Flashing Arduino’s and AVR’s over the Network

PI + Pogo + LSCommander

Can flash over the network for Raspberry Pi’s, Pogoplugs, and normal Linux machines.

Ever since I read this post, I wanted to see if I could reliably flash Arduino’s over my network.  I’m pleased to announce that I can, and my plan is to share the juicy details so that you too can enjoy being able to reprogram your projects from the comfort of your main machine.

RFC2217 is a standard that lets you read and write to a serial port, over your local network.  It not only sends data, but it lets the remote client send RTS and DTS signals, which allow you to reset the remote AVR.  The general standard gives us some nice flexibility, letting the remote client control the serial port as if it was right there.

Why would you want to do that?  Well, I can do my main programming on my main machine at my comfortable desk, while having my AVR microprocessor in the hot garage next to the Raspberry Pi/Pogoplug, connected to the network.  Developing on a Pi or Pogo is slow, so if I can leverage my powerful system to do the development on, and delegate the Pi to just the flashing part, then it reduces one more barrier to having network capable, field re-programmable devices everywhere.

A big advantage for me is that now I can completely contain my development environment into a virtual machine, which can be backed up, moved to a different machine, or saved/resumed.  If there are enough requests, I can see if I can upload the machine somewhere for easy download.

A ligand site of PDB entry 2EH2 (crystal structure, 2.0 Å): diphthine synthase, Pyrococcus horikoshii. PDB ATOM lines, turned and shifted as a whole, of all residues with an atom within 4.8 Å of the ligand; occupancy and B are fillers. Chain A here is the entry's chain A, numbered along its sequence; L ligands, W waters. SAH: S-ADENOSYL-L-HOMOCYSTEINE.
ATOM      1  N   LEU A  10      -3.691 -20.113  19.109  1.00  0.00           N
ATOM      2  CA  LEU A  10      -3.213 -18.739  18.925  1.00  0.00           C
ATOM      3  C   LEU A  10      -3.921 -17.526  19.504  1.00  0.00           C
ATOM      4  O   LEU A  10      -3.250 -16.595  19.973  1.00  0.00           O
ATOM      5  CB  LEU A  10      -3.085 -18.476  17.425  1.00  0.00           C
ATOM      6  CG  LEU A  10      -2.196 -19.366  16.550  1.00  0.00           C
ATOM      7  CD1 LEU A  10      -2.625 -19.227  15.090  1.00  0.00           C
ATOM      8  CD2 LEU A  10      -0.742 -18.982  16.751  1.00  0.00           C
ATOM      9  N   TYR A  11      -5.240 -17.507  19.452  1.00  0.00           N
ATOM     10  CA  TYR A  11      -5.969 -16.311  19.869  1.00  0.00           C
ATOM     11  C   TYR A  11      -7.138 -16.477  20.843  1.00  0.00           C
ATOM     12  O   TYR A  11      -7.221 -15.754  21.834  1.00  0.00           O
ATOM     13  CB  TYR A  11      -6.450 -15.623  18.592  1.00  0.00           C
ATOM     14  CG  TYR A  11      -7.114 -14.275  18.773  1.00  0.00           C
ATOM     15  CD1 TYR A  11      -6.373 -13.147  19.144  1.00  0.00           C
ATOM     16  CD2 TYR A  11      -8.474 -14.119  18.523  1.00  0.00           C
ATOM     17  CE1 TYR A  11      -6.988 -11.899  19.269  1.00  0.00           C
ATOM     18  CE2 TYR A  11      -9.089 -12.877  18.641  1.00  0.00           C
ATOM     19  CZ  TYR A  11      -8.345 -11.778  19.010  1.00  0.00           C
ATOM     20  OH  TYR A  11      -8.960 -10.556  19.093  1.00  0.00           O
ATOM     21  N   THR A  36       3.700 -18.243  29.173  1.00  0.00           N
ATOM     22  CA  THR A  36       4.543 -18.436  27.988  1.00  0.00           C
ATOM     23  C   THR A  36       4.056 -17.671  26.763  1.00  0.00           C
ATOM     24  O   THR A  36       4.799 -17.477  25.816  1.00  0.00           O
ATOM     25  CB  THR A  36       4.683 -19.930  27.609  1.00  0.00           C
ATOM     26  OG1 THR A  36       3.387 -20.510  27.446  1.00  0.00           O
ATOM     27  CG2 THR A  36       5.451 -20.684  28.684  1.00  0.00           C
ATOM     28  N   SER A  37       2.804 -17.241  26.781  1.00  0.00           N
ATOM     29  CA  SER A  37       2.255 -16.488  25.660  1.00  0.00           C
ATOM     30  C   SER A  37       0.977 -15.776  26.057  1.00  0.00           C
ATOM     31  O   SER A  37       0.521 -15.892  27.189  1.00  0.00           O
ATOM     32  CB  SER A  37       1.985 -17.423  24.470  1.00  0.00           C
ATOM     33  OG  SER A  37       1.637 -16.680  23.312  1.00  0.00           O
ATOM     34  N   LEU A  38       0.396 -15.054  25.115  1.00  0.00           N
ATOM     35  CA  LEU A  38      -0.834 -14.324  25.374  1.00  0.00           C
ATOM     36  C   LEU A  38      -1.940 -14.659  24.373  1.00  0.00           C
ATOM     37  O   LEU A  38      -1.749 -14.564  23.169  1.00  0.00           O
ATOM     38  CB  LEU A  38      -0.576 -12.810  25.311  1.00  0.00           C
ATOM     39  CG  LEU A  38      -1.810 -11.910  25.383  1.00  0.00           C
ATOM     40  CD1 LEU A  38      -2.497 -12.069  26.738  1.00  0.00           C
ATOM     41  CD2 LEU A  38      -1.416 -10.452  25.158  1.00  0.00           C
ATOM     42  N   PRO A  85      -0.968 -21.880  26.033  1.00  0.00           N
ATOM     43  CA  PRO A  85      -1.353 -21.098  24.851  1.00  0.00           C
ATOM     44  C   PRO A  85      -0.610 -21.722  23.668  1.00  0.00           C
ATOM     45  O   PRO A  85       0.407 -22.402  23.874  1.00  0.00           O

The RFC2217 standard would allow for some pretty interesting things.  I could have an Linux Serial Commander connected to one computer, that controls the Raspberry Pi + monitor in the other room. With SSH tunneling, I think I could flash firmware over the internet (I will test this soon), so that all you would need is a Linux system on the wifi, to be able to reprogram any networked RFC2217 AVR within that network.  Another idea is if you need to reprogram your AVR based sprinklers, instead of bringing it inside, you just bring a Raspberry Pi + USB wifi adapter + batteries + serial cable to the unit.  Push a button, and the firmware is flashed from your remote computer.  Pretty awesome.

I’ve uploaded this updated LScreamer to bitbucket this time, a link to it should be in the side bar.  Feel free to ask any questions about getting started with LScreamer.

LCD working on a ATMEGA168!

… But don’t I already have an LCD controller, you ask?  Why yes I do.  That was using an MC9S12C32 processor, a totally different kind of chip than an Atmel.

While I may be able to write my own, there are plenty of libraries out there that mostly work.  I picked this one since it’s the first one that worked for me.  Well, the Arduino environment worked right off the bat, but I’m not interested in running arduino yet. The have a nice tutorial that teaches you how to bit-bang the LCD.  I might redo this when I get the 75HC595’s in the mail later this week.

Ultimate goal of getting the LCD working on the Atmel platform: Remote 2.0!  My idea is to make a remote that can display the statistics of my car, when I am close enough to it.  Statistics like engine temp (in multiple regions), engine coolant level (I have a leak), and other things.  Hopefully I can capture the OBDI and integrate it with my logging, and displaying 😛   Imagine driving down the freeway with a little wireless display that shows all of those statistics…